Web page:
For Henderson, Inanna’s story resonates. It is a story about change, about facing the darkness and knowing our journeys will not be made alone.

At 57, Henderson is an artist with a passion for myth, ritual and magic, and she grounds it in daily action. She teaches the subjects at Eckerd College. She leads nature rituals and collaborates in an art therapy program for survivors of sexual abuse. She tells stories professionally to women’s groups and at arts festivals.
These are the ways you change hearts and minds, says Henderson. “Through art, story, consciousness and being connected.”


Little Lynn Carol liked to listen. It required no physical exertion, important to a 6-year-old stricken with scarlet fever, measles and mumps.

From her sickbed, she first heard of Pandora and Pygmalion, Beowulf and Robin Hood.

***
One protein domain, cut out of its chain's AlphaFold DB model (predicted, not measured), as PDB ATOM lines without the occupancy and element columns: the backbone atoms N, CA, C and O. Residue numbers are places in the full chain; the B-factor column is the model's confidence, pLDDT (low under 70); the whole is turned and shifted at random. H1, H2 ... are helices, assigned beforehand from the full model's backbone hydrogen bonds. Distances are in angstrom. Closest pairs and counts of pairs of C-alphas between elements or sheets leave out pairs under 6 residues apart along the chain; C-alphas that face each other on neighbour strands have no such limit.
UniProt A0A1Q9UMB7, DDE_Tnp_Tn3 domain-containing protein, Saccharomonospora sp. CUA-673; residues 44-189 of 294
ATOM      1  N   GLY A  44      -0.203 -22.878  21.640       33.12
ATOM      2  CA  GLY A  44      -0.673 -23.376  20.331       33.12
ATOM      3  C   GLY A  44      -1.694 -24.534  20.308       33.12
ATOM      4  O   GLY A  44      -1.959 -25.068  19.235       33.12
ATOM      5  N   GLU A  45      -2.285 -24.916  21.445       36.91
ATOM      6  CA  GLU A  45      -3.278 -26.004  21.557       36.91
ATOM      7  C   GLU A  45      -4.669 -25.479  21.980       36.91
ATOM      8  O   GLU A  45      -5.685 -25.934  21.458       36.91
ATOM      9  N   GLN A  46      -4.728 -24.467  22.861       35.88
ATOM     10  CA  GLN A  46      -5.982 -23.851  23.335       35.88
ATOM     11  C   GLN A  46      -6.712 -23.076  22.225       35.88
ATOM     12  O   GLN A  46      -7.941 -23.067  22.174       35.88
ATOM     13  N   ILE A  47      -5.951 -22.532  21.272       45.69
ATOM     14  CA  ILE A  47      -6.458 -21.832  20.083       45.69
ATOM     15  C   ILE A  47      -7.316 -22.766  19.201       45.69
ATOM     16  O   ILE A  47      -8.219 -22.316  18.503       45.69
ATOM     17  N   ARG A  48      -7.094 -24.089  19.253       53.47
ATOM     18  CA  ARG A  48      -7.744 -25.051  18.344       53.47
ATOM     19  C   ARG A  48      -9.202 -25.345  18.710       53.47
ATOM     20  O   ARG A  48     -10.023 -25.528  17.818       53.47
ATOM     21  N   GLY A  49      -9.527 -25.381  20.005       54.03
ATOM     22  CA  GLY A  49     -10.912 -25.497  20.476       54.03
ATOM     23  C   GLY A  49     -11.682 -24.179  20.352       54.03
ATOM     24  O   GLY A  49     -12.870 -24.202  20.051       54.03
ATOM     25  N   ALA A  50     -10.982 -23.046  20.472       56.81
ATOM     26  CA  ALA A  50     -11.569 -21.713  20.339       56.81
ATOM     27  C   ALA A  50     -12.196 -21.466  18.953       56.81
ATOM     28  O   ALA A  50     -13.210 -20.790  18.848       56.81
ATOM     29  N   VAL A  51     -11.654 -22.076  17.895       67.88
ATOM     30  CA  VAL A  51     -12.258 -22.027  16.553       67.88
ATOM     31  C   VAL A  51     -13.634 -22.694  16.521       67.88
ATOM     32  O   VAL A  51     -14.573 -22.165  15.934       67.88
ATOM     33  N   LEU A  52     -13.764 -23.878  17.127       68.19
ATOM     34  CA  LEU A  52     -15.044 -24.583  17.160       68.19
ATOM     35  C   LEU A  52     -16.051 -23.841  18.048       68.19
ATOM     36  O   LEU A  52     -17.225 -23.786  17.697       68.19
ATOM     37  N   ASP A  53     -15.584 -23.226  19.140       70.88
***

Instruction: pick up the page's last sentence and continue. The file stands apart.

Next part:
“My grandmother, bless her heart, Teresa, she read me ‘Bullfinch’s Mythology’ from start to end,” Henderson said. “I was fascinated by all the different stories, and I was a storyteller from that moment.”

Henderson’s Jewish upbringing in Baltimore encouraged creativity and curiosity. Her father, a lawyer, took sculpture classes and read Kierkegaard. Often, he came home with open arms and a small treasure, a beautiful stone or an iridescent paper clip, a piece of candy some days.

“He brought me little pieces of magic and wonder every day, and we would talk about them,” she said. “It was that he thought of me, and he listened.”

But there was also a time to speak. By 1968, Henderson was marching in protest of the Vietnam War and drawing political cartoons. After her freshman year at the University of Pennsylvania, Henderson traveled by herself to Mississippi. By day, she talked about the civil rights movement with anyone she could find. By night, she stayed in a house of chicken pluckers.  

“I wanted to see for myself,” she said.